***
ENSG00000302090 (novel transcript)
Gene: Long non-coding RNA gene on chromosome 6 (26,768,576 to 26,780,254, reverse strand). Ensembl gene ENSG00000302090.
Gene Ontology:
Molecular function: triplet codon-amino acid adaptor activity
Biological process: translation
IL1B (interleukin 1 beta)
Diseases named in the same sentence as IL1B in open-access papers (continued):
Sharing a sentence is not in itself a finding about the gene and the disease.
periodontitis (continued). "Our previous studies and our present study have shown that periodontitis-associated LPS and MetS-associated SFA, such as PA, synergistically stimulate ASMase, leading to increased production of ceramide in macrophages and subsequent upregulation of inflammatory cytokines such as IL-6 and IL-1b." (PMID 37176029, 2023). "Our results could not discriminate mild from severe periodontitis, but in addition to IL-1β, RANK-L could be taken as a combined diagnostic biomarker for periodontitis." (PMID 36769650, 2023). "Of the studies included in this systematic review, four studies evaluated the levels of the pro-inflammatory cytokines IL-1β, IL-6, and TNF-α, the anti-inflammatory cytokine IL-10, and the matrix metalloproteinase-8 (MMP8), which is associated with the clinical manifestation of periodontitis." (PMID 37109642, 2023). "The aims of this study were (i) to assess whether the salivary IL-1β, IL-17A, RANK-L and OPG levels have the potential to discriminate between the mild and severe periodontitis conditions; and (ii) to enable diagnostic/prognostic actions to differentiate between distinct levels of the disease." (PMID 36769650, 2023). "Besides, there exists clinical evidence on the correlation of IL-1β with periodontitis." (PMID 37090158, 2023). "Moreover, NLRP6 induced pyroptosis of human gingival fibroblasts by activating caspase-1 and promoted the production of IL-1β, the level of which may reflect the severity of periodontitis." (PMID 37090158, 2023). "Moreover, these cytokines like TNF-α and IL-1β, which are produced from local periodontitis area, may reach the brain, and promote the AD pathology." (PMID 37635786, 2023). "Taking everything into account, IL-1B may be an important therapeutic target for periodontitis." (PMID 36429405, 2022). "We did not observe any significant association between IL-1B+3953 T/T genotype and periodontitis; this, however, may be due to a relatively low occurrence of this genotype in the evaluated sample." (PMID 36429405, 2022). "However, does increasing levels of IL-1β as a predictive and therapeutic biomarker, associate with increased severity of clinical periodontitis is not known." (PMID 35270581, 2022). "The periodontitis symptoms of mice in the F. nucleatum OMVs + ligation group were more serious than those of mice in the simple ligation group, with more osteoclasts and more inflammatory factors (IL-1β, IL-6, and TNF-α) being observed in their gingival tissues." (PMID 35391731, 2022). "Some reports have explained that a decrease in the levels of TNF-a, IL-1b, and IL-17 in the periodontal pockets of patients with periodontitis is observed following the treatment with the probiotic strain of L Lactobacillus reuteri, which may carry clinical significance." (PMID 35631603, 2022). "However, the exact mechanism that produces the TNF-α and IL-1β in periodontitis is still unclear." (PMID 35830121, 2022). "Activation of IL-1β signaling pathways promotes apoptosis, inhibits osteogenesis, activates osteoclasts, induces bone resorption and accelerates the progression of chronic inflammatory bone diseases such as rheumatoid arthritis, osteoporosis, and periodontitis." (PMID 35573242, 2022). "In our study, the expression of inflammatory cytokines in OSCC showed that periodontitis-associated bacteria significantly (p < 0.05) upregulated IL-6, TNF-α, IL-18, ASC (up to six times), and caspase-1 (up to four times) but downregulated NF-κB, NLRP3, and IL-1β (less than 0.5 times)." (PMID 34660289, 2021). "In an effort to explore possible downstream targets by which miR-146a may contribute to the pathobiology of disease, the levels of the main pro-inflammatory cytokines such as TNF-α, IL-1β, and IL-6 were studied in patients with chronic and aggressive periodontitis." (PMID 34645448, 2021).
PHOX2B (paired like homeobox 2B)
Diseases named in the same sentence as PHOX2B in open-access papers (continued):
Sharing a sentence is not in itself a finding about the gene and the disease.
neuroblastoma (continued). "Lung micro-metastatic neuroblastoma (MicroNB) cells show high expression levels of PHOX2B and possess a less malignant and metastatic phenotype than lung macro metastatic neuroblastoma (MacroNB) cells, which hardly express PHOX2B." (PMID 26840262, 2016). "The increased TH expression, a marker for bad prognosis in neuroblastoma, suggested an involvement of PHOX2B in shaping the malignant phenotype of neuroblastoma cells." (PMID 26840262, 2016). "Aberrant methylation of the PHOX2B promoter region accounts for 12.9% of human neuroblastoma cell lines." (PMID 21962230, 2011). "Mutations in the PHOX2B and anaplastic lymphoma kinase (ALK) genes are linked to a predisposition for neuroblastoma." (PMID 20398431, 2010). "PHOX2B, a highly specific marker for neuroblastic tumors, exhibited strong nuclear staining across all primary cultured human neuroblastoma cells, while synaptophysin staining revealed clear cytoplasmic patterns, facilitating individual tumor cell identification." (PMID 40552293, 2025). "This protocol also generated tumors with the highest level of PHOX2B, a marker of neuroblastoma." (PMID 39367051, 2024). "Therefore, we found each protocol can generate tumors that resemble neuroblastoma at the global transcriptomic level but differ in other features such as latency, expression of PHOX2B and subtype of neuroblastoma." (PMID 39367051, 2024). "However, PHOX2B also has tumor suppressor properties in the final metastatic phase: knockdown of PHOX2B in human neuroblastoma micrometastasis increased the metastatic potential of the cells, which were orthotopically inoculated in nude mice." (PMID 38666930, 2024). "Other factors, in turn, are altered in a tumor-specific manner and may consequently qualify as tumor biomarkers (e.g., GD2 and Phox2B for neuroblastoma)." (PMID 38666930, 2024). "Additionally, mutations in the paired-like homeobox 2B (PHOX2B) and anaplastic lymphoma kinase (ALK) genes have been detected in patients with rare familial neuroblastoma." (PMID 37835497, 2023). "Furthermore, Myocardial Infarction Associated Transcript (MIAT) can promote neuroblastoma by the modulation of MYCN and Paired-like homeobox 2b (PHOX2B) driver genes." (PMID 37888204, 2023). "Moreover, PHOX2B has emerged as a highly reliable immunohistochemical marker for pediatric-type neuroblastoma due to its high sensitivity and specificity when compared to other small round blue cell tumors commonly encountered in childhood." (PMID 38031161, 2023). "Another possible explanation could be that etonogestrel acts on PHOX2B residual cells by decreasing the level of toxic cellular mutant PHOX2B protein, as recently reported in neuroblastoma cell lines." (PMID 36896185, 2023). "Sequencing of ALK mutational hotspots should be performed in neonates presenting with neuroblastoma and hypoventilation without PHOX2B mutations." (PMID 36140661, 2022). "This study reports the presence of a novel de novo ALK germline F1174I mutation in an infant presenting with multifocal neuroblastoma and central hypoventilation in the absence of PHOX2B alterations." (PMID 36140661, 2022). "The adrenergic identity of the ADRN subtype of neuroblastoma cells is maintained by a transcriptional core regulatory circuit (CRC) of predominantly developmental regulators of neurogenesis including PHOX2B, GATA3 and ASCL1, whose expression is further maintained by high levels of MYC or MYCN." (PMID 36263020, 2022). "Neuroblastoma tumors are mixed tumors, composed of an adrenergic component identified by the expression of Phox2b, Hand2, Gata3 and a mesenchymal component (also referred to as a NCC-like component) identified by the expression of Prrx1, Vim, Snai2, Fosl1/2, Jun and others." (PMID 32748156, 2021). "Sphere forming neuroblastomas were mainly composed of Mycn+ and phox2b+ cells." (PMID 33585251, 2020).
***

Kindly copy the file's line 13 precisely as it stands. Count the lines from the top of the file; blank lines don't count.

neuroblastoma (continued). "Lung micro-metastatic neuroblastoma (MicroNB) cells show high expression levels of PHOX2B and possess a less malignant and metastatic phenotype than lung macro metastatic neuroblastoma (MacroNB) cells, which hardly express PHOX2B." (PMID 26840262, 2016). "The increased TH expression, a marker for bad prognosis in neuroblastoma, suggested an involvement of PHOX2B in shaping the malignant phenotype of neuroblastoma cells." (PMID 26840262, 2016). "Aberrant methylation of the PHOX2B promoter region accounts for 12.9% of human neuroblastoma cell lines." (PMID 21962230, 2011). "Mutations in the PHOX2B and anaplastic lymphoma kinase (ALK) genes are linked to a predisposition for neuroblastoma." (PMID 20398431, 2010). "PHOX2B, a highly specific marker for neuroblastic tumors, exhibited strong nuclear staining across all primary cultured human neuroblastoma cells, while synaptophysin staining revealed clear cytoplasmic patterns, facilitating individual tumor cell identification." (PMID 40552293, 2025). "This protocol also generated tumors with the highest level of PHOX2B, a marker of neuroblastoma." (PMID 39367051, 2024). "Therefore, we found each protocol can generate tumors that resemble neuroblastoma at the global transcriptomic level but differ in other features such as latency, expression of PHOX2B and subtype of neuroblastoma." (PMID 39367051, 2024). "However, PHOX2B also has tumor suppressor properties in the final metastatic phase: knockdown of PHOX2B in human neuroblastoma micrometastasis increased the metastatic potential of the cells, which were orthotopically inoculated in nude mice." (PMID 38666930, 2024). "Other factors, in turn, are altered in a tumor-specific manner and may consequently qualify as tumor biomarkers (e.g., GD2 and Phox2B for neuroblastoma)." (PMID 38666930, 2024). "Additionally, mutations in the paired-like homeobox 2B (PHOX2B) and anaplastic lymphoma kinase (ALK) genes have been detected in patients with rare familial neuroblastoma." (PMID 37835497, 2023). "Furthermore, Myocardial Infarction Associated Transcript (MIAT) can promote neuroblastoma by the modulation of MYCN and Paired-like homeobox 2b (PHOX2B) driver genes." (PMID 37888204, 2023). "Moreover, PHOX2B has emerged as a highly reliable immunohistochemical marker for pediatric-type neuroblastoma due to its high sensitivity and specificity when compared to other small round blue cell tumors commonly encountered in childhood." (PMID 38031161, 2023). "Another possible explanation could be that etonogestrel acts on PHOX2B residual cells by decreasing the level of toxic cellular mutant PHOX2B protein, as recently reported in neuroblastoma cell lines." (PMID 36896185, 2023). "Sequencing of ALK mutational hotspots should be performed in neonates presenting with neuroblastoma and hypoventilation without PHOX2B mutations." (PMID 36140661, 2022). "This study reports the presence of a novel de novo ALK germline F1174I mutation in an infant presenting with multifocal neuroblastoma and central hypoventilation in the absence of PHOX2B alterations." (PMID 36140661, 2022). "The adrenergic identity of the ADRN subtype of neuroblastoma cells is maintained by a transcriptional core regulatory circuit (CRC) of predominantly developmental regulators of neurogenesis including PHOX2B, GATA3 and ASCL1, whose expression is further maintained by high levels of MYC or MYCN." (PMID 36263020, 2022). "Neuroblastoma tumors are mixed tumors, composed of an adrenergic component identified by the expression of Phox2b, Hand2, Gata3 and a mesenchymal component (also referred to as a NCC-like component) identified by the expression of Prrx1, Vim, Snai2, Fosl1/2, Jun and others." (PMID 32748156, 2021). "Sphere forming neuroblastomas were mainly composed of Mycn+ and phox2b+ cells." (PMID 33585251, 2020).